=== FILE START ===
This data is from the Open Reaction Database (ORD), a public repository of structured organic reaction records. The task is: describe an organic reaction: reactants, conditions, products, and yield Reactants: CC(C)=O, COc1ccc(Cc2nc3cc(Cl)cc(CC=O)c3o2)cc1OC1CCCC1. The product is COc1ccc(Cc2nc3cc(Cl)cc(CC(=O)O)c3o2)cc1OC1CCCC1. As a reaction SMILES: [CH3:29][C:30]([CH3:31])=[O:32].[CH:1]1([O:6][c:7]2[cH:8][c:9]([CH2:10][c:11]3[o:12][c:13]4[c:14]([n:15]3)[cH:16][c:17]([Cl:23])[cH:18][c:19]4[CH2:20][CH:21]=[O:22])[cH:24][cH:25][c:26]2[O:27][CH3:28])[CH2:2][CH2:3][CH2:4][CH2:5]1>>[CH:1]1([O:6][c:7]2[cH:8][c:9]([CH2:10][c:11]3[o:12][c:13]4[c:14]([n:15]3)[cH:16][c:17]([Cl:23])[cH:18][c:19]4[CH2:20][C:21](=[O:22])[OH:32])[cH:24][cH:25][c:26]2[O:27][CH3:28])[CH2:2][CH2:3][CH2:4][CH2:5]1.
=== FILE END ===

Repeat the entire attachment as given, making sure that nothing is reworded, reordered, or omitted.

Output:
This data is from the Open Reaction Database (ORD), a public repository of structured organic reaction records. The task is: describe an organic reaction: reactants, conditions, products, and yield Reactants: CC(C)=O, COc1ccc(Cc2nc3cc(Cl)cc(CC=O)c3o2)cc1OC1CCCC1. The product is COc1ccc(Cc2nc3cc(Cl)cc(CC(=O)O)c3o2)cc1OC1CCCC1. As a reaction SMILES: [CH3:29][C:30]([CH3:31])=[O:32].[CH:1]1([O:6][c:7]2[cH:8][c:9]([CH2:10][c:11]3[o:12][c:13]4[c:14]([n:15]3)[cH:16][c:17]([Cl:23])[cH:18][c:19]4[CH2:20][CH:21]=[O:22])[cH:24][cH:25][c:26]2[O:27][CH3:28])[CH2:2][CH2:3][CH2:4][CH2:5]1>>[CH:1]1([O:6][c:7]2[cH:8][c:9]([CH2:10][c:11]3[o:12][c:13]4[c:14]([n:15]3)[cH:16][c:17]([Cl:23])[cH:18][c:19]4[CH2:20][C:21](=[O:22])[OH:32])[cH:24][cH:25][c:26]2[O:27][CH3:28])[CH2:2][CH2:3][CH2:4][CH2:5]1.